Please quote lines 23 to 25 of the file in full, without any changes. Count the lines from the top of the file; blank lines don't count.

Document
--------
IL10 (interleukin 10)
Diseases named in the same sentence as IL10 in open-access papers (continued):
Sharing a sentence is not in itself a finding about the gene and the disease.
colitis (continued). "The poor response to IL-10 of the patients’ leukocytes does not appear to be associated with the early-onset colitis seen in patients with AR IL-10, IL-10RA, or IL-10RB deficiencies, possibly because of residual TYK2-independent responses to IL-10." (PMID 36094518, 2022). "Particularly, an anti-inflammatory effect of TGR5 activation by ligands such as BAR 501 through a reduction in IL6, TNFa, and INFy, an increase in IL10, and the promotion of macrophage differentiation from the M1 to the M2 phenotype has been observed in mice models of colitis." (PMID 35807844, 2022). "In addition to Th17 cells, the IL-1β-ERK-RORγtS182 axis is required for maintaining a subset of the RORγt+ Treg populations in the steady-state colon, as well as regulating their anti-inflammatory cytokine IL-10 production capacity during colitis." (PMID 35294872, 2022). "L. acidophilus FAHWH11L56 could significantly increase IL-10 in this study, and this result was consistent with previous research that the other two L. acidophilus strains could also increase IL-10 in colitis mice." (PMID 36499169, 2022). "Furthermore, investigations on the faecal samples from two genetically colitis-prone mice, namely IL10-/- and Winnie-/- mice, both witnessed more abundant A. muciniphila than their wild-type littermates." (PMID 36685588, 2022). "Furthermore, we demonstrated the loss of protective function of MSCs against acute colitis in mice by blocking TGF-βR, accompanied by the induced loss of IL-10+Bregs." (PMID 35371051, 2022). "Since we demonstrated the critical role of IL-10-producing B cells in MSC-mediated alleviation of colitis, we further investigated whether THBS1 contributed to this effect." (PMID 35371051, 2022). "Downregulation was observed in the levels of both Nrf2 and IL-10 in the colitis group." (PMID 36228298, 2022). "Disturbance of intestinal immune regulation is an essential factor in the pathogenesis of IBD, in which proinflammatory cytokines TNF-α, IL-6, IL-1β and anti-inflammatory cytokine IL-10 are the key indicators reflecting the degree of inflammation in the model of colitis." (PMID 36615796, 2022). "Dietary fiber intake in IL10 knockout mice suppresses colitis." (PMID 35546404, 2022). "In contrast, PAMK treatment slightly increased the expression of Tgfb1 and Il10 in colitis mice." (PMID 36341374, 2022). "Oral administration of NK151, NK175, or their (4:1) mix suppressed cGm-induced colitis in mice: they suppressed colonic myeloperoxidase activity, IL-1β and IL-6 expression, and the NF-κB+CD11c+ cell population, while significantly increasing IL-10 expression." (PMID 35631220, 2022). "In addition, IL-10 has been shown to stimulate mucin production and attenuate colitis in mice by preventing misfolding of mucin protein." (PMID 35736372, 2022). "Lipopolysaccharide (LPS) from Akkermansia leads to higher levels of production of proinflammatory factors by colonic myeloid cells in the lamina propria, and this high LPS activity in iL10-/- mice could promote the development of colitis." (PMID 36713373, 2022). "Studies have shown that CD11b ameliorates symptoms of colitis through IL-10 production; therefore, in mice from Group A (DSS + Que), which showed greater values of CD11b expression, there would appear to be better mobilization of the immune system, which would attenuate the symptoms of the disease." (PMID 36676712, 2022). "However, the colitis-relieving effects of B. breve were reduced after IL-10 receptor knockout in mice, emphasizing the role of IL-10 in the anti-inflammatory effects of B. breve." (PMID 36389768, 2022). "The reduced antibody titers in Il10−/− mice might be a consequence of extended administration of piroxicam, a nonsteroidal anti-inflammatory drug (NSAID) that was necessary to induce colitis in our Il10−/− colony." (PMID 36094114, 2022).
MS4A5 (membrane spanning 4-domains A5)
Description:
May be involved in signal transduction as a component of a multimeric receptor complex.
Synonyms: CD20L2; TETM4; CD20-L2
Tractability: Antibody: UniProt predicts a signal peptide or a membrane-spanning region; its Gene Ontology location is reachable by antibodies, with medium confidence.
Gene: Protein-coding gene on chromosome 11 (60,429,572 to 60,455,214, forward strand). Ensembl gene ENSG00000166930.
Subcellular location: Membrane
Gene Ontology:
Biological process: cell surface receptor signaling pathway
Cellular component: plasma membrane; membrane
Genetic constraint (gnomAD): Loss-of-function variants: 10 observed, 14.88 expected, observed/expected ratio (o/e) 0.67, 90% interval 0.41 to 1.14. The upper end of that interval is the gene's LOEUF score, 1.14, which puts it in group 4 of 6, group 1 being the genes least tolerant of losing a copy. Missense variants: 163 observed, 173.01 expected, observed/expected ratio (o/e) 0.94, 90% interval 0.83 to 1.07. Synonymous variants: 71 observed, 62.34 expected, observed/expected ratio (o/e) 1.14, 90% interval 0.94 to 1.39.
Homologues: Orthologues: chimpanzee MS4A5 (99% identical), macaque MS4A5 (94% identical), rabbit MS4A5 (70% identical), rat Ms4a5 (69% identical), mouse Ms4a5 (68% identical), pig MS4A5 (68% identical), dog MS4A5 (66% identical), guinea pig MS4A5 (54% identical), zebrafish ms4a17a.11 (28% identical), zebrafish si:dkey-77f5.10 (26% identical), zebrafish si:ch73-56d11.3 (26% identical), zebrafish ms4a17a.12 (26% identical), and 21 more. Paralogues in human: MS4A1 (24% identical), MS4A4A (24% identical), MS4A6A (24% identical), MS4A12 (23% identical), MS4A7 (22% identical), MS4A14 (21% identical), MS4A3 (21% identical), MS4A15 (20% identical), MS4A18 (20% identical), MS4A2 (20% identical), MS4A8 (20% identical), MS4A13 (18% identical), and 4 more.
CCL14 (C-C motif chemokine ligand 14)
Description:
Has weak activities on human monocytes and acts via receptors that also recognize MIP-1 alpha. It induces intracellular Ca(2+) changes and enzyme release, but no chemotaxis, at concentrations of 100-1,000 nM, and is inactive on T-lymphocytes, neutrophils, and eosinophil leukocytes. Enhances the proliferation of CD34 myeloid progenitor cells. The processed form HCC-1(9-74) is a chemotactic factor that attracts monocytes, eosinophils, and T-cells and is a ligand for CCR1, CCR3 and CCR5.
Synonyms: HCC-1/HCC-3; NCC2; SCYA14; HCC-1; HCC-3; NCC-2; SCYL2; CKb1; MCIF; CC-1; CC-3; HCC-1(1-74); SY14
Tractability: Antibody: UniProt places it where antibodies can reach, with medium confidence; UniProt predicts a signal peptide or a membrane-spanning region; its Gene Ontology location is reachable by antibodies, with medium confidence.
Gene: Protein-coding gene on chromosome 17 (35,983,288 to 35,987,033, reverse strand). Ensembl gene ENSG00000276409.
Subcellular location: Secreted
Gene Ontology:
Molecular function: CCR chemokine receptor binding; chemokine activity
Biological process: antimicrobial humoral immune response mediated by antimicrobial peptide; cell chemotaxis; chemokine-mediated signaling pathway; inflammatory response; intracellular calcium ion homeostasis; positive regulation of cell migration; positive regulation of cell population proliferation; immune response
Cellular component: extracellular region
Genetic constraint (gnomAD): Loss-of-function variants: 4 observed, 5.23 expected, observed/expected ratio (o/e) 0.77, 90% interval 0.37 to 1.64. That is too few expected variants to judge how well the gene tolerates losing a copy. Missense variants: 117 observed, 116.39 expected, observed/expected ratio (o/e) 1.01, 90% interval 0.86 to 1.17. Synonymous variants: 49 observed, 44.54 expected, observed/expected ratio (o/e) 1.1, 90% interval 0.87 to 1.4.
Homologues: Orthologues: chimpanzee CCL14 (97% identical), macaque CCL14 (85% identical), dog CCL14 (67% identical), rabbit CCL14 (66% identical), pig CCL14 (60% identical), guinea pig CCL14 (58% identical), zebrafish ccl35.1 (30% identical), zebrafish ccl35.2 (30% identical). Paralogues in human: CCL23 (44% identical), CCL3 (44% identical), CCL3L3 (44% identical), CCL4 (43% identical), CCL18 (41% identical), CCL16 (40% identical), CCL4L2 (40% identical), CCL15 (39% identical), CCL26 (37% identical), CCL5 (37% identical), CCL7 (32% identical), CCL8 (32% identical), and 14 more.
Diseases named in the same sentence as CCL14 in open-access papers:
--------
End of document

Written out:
Subcellular location: Secreted
Gene Ontology:
Molecular function: CCR chemokine receptor binding; chemokine activity